In December 2020, I got a message from a good friend alerting me to an all-gold 1954 Gibson Les Paul Standard that was going up for auction on a lesser-known auction site. My interest was immediately piqued because I've always wanted a '50s Les Paul. As soon as I saw the listing, I knew that It was a good one: It had been played to hell and most of the finish was worn off the back of the neck. 

The bad news was the extremely unfortunate eyesore on the top of the Les Paul: Someone had decided to relocate the output jack to the top of the guitar. (I suspect that they saw a video of Les Paul playing on T.V. in the '50s and noticed that he had moved the output jack to the area where one of the tone pots was supposed to be.) The guitar was also missing a few inches of binding on the bass side of the neck from the first to the third fret. The description mentioned that some of the electronics had been replaced, but the photos really just showed that only one volume pot had been changed. 

I kept a close eye on it for the next few days and watched the price keep going up. Of course, I didn't think that I'd get a '50s Les Paul Standard for a steal. But I didn't exactly have the funds to pay the going rate for such a guitar. On the last day of the auction, I set an alert for 10 minutes before the close so that I could watch the guitar slip away while I sipped on a glass of bourbon. Somehow, the price hadn't gone up a lot more in the final few hours. So I decided, possibly foolishly, to throw out one bid at the last second. I had just sold a few guitars, so I had a little extra money that I could spend. Somehow, nobody noticed my bid and I accidentally won. 

Then came the "What the fuck did I just do?!" moment. I had been mildly responsible for a few months, and then I just blew it on an old piece of wood. Up until that point, I had hardly scratched the surface of spending more than five figures on a guitar. But I had won! I tried to justify it as I told myself that it was a great investment, that I could probably sell it for more than I paid for it, etc. I'm fairly good at justifying ridiculous purchases, after all.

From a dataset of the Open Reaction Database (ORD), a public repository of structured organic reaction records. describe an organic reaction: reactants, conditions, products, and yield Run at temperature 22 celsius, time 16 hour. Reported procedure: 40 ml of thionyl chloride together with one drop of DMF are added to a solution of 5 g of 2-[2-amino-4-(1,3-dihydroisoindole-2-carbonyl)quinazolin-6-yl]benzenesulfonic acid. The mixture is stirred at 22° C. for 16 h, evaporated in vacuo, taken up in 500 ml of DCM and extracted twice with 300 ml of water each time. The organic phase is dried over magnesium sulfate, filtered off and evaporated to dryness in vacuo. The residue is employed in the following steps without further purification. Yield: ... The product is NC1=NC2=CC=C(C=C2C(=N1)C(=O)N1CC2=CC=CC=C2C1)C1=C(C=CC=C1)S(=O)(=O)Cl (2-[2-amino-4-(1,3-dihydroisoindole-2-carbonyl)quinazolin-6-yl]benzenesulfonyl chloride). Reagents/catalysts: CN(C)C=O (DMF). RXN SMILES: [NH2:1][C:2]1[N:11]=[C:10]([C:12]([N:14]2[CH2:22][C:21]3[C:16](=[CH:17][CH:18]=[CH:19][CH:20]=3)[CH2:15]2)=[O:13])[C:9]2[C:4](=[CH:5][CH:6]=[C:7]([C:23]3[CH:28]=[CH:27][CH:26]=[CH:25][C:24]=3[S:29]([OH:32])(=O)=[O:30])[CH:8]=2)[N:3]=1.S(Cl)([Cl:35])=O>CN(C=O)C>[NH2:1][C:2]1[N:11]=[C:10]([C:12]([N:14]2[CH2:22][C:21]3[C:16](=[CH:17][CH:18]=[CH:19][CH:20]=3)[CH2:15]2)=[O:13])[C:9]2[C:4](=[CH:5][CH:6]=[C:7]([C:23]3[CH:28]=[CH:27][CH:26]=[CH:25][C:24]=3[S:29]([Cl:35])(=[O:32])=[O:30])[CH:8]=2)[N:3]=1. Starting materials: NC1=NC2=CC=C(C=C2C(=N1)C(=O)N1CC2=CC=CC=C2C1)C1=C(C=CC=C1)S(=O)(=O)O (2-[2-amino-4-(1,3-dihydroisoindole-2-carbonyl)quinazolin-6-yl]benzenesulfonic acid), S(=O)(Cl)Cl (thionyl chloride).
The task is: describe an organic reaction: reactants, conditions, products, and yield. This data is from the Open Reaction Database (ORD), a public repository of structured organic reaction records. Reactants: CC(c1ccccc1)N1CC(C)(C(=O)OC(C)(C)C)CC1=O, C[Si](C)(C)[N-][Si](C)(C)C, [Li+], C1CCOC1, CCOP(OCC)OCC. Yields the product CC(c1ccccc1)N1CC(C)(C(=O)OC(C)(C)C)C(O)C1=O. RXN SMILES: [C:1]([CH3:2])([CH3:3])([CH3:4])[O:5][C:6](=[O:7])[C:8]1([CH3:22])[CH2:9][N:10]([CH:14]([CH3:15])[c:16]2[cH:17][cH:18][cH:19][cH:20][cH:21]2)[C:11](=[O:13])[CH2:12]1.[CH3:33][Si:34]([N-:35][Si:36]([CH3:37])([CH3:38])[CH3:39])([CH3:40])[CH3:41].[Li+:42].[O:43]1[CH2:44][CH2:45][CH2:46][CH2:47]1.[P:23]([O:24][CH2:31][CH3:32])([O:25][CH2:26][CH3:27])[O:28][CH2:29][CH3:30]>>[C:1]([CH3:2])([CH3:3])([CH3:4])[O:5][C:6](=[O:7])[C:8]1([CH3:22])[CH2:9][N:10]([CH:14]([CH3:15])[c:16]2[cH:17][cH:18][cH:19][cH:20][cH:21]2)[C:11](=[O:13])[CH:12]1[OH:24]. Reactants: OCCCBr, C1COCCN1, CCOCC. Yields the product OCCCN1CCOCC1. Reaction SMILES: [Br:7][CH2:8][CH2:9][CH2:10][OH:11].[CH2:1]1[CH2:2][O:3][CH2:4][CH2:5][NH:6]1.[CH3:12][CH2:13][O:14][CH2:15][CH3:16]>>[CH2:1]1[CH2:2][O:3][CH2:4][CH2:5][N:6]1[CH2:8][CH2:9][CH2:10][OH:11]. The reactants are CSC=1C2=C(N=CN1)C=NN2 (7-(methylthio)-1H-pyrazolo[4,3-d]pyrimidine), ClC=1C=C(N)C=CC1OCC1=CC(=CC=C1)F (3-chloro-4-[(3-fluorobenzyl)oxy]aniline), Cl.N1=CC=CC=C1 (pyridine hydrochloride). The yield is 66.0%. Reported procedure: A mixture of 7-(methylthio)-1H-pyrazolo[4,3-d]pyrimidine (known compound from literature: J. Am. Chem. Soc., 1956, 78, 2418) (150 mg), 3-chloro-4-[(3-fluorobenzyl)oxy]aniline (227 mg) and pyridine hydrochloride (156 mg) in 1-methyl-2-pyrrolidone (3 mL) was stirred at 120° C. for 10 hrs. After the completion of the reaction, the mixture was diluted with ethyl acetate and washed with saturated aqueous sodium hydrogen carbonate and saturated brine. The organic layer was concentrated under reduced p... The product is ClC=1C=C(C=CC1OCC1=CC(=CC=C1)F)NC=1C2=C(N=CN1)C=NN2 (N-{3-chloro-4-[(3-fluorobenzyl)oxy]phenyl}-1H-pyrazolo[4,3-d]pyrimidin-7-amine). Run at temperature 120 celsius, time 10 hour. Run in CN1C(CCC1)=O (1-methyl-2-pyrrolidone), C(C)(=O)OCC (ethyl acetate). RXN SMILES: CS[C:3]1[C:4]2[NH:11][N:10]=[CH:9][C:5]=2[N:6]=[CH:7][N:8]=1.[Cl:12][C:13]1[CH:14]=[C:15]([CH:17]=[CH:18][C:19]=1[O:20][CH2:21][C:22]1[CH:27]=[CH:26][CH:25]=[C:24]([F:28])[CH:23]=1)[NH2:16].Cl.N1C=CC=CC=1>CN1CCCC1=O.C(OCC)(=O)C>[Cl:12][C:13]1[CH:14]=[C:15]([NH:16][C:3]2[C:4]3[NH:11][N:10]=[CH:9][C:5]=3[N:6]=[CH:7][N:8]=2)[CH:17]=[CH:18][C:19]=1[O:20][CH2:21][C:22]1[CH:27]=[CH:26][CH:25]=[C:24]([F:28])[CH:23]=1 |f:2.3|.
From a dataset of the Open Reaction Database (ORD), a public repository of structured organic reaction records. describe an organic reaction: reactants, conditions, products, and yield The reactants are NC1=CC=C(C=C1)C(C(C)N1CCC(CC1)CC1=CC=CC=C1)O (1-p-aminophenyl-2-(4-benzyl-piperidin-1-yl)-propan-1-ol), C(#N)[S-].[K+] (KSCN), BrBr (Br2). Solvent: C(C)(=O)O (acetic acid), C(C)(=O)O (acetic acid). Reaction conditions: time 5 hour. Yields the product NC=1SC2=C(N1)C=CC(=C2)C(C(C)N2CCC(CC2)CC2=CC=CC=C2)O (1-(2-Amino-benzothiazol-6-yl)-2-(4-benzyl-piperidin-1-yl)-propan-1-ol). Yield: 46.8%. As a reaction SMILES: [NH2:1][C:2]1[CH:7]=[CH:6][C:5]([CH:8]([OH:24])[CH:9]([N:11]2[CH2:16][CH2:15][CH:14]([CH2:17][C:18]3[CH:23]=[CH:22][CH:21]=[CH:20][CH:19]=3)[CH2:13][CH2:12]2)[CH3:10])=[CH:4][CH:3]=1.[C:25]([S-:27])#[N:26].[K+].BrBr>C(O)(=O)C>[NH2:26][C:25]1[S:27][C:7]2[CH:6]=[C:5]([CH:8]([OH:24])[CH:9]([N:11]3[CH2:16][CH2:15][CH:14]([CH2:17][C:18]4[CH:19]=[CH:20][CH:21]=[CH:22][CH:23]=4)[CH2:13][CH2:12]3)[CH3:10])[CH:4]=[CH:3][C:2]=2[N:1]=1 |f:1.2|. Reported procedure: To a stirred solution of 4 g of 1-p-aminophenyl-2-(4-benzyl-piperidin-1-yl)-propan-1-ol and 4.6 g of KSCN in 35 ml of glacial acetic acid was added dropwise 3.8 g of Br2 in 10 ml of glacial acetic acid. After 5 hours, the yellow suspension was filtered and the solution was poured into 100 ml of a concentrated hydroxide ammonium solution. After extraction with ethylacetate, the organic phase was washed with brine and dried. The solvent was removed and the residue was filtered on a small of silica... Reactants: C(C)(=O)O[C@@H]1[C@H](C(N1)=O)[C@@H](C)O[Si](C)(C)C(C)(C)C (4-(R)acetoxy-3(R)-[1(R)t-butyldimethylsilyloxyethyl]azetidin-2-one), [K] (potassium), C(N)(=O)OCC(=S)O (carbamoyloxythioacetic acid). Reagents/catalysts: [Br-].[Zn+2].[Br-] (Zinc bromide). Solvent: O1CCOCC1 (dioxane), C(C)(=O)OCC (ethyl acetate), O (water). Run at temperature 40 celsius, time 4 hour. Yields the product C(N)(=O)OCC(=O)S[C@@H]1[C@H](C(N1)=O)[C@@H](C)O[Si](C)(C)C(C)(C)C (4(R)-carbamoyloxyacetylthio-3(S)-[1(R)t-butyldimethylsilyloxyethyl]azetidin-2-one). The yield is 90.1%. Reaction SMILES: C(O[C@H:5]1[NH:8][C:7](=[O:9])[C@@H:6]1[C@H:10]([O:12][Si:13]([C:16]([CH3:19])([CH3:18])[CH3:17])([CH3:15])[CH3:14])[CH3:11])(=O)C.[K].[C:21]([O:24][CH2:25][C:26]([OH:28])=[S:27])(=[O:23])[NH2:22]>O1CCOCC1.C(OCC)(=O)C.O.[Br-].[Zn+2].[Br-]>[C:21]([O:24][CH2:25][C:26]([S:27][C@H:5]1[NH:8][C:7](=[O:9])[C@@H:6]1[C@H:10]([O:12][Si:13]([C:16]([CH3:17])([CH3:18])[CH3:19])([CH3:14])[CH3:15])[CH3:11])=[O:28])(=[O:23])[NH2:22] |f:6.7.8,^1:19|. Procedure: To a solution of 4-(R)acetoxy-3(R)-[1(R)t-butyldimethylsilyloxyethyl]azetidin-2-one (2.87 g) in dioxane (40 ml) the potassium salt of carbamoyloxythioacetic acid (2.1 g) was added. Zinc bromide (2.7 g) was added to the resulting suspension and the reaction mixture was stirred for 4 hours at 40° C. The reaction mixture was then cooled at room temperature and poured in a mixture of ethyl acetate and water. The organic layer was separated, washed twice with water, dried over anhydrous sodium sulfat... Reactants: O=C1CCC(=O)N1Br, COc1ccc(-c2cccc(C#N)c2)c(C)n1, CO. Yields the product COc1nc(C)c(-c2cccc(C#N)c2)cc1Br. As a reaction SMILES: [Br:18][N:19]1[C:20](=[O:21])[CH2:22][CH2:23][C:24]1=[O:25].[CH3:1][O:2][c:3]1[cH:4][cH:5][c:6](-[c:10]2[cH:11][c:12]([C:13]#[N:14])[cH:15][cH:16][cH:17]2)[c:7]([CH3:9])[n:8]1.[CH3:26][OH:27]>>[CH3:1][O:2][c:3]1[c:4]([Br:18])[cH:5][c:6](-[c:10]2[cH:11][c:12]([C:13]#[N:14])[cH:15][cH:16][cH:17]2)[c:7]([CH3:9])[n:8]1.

After having the world's worst experience having a vintage Les Paul shipped a year earlier, I decided that I really needed to pick this one up in person. Indiana was only a 7- or 8-hour drive from Atlanta, and I do love a road trip. The bad thing is that this was the height of COVID season, and I hadn't actually gone anywhere in months. I contacted the auction house and let them know that I would like to pick up the guitar in person. They were thrilled with that decision. I left that Monday after work and started driving north. I made it to Kentucky and got a hotel room around midnight. It was only a few more hours to drive in the morning, and then I would take ownership of one of my dream guitars. 

I pulled into Evansville, Indiana, at 1:45pm on December 9, 2020, and walked into the world's smallest auction house to pick up an all-gold 1954 Gibson Les Paul Standard. Surprisingly, I didn't need any identification to pick up such an expensive item. They unceremoniously handed me the guitar, and I walked out to put it in the back of my truck. I paused for a second before I opened the case because I knew this was going to be something truly special. 

The sun hit the guitar perfectly as I laid eyes on the Les Paul for the first time in person. It was incredible. The checking was perfect, and it had the best neck that I've ever felt. The original frets were worn and low, but somehow, the guitar felt perfect. The resonance was something I had never experienced before, and I just knew that it was going to come alive through a great amp. 

I then made the longest 8-hour drive of my life back to Atlanta so I could plug it up and enjoy the fruits of my irresponsible labor.  

November 24, 2021 — Kyle Martin

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